4:35 Reprint but insightful
Its so odd I think how humanity can be so unhuman sometimes in its clinging to tradition and social norms. The discrace of chrisitanity in my mind is its hypocracy to its original message. Over these thousands of years I feel that man has tampered with the orginial natural law of life that our supremem being felt for us…for that reason I have a strong contempt for religion. That isnt to say I am not spiritual…I just look at those who claim god is loving and those that preach self will…while on the otherhand stand in judgement against something they have never understood…love. I look at them as children, afraid to question the way things are and ignorant of what the worlds joys are beyond their white bread breakfest nooks. Dont preach to me…I’ll bitch slap you and say god told me to do it. 🙂
ANY HOW…I’ve read this posting in multiple places here locally. It touches me just as a book I once read..”Prayers for Bobby.” opened my eyes and life to attempting to be the one that made it. I have a strong christian background and upbringing…one of ignorance and evil hatred of so many of the things that makes life…worth living. So…beyond suggesting you someday buy that book…here is the reprint.
The Plain Brown Rapper by carl brown
originally printed in LEO Weekly,
My son killed himself, I just learned, with a .357 magnum. Jeff was separated from his wife of 12 years. Overcome by despair, he took a gun to her office and threatened to kill himself if she didn’t come back to him. Instead, Jeff went home. And put a hole through his chest the size of a fist. A .357 magnum can do that. The coroner said Jeff never heard the shot that took his spirit into the void. Jeff was the son of my wife, a marriage that died 20 years ago. The law deemed him my stepson. My heart deemed him my son. The memories he gave me will last my lifetime. It aches writing this. But I must. For Jeff.
Let the simple words that follow erect a monument in print that will outlast this writer’s life.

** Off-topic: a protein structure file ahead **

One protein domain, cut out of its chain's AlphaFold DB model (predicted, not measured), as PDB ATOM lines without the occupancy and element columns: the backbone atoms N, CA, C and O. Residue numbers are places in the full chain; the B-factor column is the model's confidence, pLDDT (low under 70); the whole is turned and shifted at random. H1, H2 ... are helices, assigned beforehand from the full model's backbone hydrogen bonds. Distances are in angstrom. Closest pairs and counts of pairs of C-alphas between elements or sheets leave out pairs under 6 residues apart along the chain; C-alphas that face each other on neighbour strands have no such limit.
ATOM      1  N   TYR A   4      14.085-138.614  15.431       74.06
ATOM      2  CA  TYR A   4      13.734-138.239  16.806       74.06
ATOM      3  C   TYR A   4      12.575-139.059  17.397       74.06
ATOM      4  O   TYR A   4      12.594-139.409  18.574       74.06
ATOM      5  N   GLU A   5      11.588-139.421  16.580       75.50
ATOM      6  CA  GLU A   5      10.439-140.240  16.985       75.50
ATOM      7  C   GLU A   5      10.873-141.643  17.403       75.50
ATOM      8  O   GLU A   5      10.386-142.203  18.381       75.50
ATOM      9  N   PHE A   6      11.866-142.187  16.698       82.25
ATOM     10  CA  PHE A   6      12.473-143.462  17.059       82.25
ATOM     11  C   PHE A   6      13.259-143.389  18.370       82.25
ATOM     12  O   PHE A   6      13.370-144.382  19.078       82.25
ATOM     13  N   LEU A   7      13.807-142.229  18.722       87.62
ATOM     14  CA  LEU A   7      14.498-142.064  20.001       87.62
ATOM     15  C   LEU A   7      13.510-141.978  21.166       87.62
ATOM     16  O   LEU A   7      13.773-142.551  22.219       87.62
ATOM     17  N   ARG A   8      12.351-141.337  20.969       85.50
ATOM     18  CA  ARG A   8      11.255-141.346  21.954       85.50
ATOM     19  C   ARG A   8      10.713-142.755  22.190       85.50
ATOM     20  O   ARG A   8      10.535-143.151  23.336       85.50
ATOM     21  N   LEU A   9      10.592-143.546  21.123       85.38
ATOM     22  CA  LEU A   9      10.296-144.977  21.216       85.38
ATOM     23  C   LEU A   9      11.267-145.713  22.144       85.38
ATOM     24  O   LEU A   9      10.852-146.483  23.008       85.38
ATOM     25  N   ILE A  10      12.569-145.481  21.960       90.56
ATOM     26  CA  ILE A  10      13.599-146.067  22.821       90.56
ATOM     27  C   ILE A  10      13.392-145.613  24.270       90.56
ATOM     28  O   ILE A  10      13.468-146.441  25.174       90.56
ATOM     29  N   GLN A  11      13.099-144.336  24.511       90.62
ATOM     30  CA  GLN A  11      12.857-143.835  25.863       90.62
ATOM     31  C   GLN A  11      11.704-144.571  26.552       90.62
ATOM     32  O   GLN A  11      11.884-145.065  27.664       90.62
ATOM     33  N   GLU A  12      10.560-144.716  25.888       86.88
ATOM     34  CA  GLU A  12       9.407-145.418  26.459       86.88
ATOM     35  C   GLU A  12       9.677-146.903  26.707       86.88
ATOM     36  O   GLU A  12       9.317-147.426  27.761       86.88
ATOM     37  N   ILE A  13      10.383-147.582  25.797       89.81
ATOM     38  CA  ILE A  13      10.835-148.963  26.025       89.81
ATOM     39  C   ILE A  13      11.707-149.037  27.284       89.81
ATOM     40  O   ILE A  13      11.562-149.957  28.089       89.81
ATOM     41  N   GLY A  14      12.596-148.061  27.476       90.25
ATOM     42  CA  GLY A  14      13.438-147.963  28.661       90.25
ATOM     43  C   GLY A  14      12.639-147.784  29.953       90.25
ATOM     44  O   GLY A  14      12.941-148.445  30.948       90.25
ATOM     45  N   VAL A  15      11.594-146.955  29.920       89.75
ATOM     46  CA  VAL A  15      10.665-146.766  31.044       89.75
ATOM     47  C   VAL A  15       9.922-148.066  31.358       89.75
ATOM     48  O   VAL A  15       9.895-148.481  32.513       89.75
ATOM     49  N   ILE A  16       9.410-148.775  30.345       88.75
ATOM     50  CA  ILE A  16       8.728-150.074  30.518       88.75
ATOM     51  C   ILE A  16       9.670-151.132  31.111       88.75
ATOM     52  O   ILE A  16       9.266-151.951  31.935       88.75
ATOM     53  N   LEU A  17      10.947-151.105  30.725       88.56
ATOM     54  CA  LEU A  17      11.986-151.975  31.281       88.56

Jeff stood tall and lean, a handsome young man of 18 some 21 years ago when we first met. My union with Sarah brought with it bouquets of blessings — the greatest being her three children.
My children. Jeff was my only son, my first son.
Blonde-haired, blueeyed with that wisp of a young man’s moustache, Jeff walked forward that day of our first meeting and shook my hand, hard, man to man. He looked me right in the eye, unaffected that he was meeting an elected
official and the Republican nominee for Congress. Jeff was showing me something, some inner masculine strength that shouted with unspoken whispers: “I don’t care about your station, your ambitions, your aspirations, Carl Brown. You are just a man, an older version of me. You are now my father. I can deal with that. Can you deal with me? As a man? As your son?”
Deep beneath the outward show of strength stood before me a young man who also yearned silently for his want to be wanted, need to be needed, love to be loved.
Jeff would deflect overt signs of tenderness from his mother, from me, with his wry wit, splendid sense of irony and shy smile. He could stop you dead with a joke he just heard. His infectious laughter could ignite a roomful of strangers. As he chauffeured me on the campaign trail, Jeff’s piercing intellect often gave me pause during that blistering hot campaign summer of 1982, pause to think about the observations of this young man who was barely old enough to vote. Jeff personified and voiced the idealism of youth hard tempered by the tough road he trod to maturity.
Jeff’s mother called me from California, racked with Catholic fear and guilt. “But, Carl, Jeff killed himself. He’s lost entrance to heaven. Suicide is the ultimate victory of despair, one of the seven mortal sins. He can’t even be buried in a Catholic grave …”
“Sarah, stop right there,” I said across 3,000 miles. “Some old, white medieval Catholic men at the Vatican put imprimatur on the socalled seven mortal sins, offenses against the almighty that send to hell those who break them. You know, I think there might be nine mortal sins. Maybe even 12.” I continued sardonically, trying to hammer with reducto ad adsurdum (reduce to absurdity) reasoning. The patriarchal Catholics just got it wrong. Lame theology.
“Sarah,” I said, “let me give you this mystic Christian’s take on suicide. Mine is a God of compassion. He loves us, really loves us, so much so he offered up his only son as a sacrifice for the raw sins of humanity for all time. “Don’t you know God looked down and saw the torture chamber pain that racked Jeff and understood it was too much for your son, our son, to bear? God just let Jeff come home early.” May God enjoy the excellent company of my son, Jeff, for the balance of eternity. Jeff was loved here and will be missed with the intensity of blue flame. It just looks like God gave Jeff a pass from pain, an early trip to some celestial mansion built for him, one of God’s children. Jeff, I miss you like the son you were. But I must release you to your true Father. He just needed you to come home.